The List

The List #24

Photo by Len Matthews

After a bit of a hiatus I'm bringing back my weekly link roundup, The List. Kick back with a tasty beverage of your choice and enjoy the best of what I've read recently.

P.S. Did you know you can see everything I love in Instapaper? I only share a tiny segment of everything I thought was pretty great each week. Check out that link for more great stuff to read.

To Stop Procrastinating, Start by Understanding the Emotions Involved - The Wall Street Journal

"Dr. Sirois and Dr. Pychyl also have focused on short-term mood repair as an anti-procrastination strategy. They teach people to recognize that they might have strong emotions, such as anxiety, at the start of a project but to not judge themselves for it. The next step is just to get started, step by step, with a narrow focus."

Amazing how most advice regarding self-development is some flavor of, "Feel the fear and then do it anyway." It's the simplest yet hardest advice to actually use.

Oliver Sacks: Sabbath - The New York Times

"And now, weak, short of breath, my once-firm muscles melted away by cancer, I find my thoughts, increasingly, not on the supernatural or spiritual, but on what is meant by living a good and worthwhile life — achieving a sense of peace within oneself. I find my thoughts drifting to the Sabbath, the day of rest, the seventh day of the week, and perhaps the seventh day of one’s life as well, when one can feel that one’s work is done, and one may, in good conscience, rest."

With Dr. Sacks recent passing I've been devouring his writing across the internet (and plan to dive into his books soon). This article is profound.

Commuters, unite! Why cities around the world need to design better routes to work - Quartz

"Poor or lengthy commuting has been linked to (in no particular order): weight-gain, neck pain, unhappiness, anxiety, lower life satisfaction, lower sense of worth, divorce, depression, stress, mental health issues, and other health issues from increased exposure to air pollution. A 2014 study of 60,000 UK commuters correlates commuting with depression and anxiety."

I've been extremely lucky in my career so far to avoid lengthy commutes (not hard to do when you are a full-time graduate student living near campus or working for yourself). I've done enough driving in Los Angeles traffic, though, to have my heart go out for everyone who has to sit in that day after day after day.

A Big Little Idea Called Legibility - Ribbonfarm

"Here is the recipe:

  • Look at a complex and confusing reality, such as the social dynamics of an old city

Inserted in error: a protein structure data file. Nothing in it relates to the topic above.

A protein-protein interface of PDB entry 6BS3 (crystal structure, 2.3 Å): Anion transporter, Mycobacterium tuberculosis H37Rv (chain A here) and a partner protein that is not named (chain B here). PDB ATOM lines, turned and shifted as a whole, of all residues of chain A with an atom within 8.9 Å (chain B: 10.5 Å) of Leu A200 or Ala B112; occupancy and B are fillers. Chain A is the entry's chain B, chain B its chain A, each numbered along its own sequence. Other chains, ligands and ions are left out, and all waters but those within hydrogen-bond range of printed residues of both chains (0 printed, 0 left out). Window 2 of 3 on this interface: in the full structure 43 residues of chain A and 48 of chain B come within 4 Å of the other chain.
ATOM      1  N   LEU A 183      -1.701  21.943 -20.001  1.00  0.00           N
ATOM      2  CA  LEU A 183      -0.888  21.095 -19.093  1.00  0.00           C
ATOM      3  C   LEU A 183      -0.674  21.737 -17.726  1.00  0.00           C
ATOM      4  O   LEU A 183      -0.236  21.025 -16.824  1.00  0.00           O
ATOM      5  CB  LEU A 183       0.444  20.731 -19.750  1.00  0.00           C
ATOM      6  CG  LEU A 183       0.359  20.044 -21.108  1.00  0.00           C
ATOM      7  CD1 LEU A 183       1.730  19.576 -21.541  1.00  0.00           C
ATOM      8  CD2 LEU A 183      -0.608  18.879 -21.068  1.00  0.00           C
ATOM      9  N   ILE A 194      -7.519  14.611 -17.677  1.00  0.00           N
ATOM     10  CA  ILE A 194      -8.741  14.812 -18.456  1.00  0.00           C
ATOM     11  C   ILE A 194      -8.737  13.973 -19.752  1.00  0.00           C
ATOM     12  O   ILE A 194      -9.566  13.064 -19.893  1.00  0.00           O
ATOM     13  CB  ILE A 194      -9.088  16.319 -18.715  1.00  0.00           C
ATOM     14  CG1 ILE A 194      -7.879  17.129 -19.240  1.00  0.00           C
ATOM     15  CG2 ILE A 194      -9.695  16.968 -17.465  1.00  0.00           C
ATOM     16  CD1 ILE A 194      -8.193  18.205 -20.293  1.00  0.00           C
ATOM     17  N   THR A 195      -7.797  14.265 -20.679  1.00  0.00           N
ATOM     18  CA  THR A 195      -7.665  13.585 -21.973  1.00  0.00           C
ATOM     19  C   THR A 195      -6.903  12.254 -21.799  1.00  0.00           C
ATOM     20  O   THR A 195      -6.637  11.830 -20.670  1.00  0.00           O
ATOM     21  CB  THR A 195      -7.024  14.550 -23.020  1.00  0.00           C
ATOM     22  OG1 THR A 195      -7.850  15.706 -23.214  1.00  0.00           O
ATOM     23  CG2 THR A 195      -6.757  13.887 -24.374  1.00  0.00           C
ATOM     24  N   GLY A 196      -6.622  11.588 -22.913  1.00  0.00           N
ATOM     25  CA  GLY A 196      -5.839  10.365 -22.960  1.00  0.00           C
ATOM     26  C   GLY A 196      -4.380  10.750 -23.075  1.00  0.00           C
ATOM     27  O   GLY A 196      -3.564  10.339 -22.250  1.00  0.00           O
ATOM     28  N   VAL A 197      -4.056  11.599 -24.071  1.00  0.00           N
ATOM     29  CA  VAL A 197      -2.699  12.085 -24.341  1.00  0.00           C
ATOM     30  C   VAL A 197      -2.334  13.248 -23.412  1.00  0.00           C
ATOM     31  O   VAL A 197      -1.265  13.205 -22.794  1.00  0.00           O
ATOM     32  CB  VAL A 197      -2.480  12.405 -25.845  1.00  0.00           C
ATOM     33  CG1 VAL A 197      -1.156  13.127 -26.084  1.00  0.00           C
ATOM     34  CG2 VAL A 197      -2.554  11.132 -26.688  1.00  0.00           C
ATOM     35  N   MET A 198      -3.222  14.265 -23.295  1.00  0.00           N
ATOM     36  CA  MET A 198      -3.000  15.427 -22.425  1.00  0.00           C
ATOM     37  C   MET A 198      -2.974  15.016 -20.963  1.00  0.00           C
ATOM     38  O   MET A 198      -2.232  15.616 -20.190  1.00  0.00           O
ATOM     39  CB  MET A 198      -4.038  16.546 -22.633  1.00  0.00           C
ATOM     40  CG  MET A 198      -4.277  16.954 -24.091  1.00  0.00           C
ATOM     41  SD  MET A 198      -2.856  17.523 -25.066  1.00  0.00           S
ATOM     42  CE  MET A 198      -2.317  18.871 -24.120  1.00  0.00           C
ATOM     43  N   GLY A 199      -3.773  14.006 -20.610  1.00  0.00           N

• Fail to understand all the subtleties of how the complex reality works
  • Attribute that failure to the irrationality of what you are looking at, rather than your own limitations
  • Come up with an idealized blank-slate vision of what that reality ought to look like
  • Argue that the relative simplicity and platonic orderliness of the vision represents rationality
  • Use authoritarian power to impose that vision, by demolishing the old reality if necessary
  • Watch your rational Utopia fail horribly

The big mistake in this pattern of failure is projecting your subjective lack of comprehension onto the object you are looking at, as “irrationality.” We make this mistake because we are tempted by a desire for legibility."

As someone interested in organizational change this made me pause and think about my assumptions. Meaningful organizational design and change needs to avoid this trap.

A Look at the Painstaking, Intricate Art of Globemaking - The Atlantic: City Lab

"Ask Peter Bellerby, one of the few people left who still makes globes by hand. Nowadays, globes are mostly made by machines, and Bellerby says he knows why. “It’s horrendously difficult. You have to retrain your body to work in a much slower and guarded way,” he says. “They’ve got to want to do it and not be beaten by the process.” It took him more than a year to learn the art."

I never realized I wanted a globe. Now I do. Also, in the realm of people making awesome things by hand, I'm not sure how I wasn't aware of Anthony Bourdain's little web series, Raw Craft. Ignore the product placement and enjoy these short little episodes of craftspeople doing their thing.

The List #23

Welcome to the 23rd edition of The List featuring three articles and a relatively short video. As usual I hope you kick back with these on Saturday morning or on a lazy Sunday afternoon and enjoy.

Top MLB prospect lives by his own rules -- in a van -- ESPN

It unsettled him in those first months to see so many zeros on his bank account balance -- "Who am I to deserve that?" he wondered. "What have I really done?" -- so he hired financial advisers and asked them to stash the money in conservative investments where Norris wouldn't have to think about it. His advisers deposit $800 a month into his checking account -- or about half as much as he would earn working full time for minimum wage. It's enough to live in a van, but just barely. "I'm actually more comfortable being kind of poor," he says, because not having money maintains his lifestyle and limits the temptation to conform.

A Brewing Problem - The Atlantic

This is really interesting to me because we actually use Green Mountain Coffee Roasters (now Keurig Green Mountain) as a case study in one of the classes I help teach as an example of appreciative inquiry and corporate social responsibility. Maybe it's time to update the case study?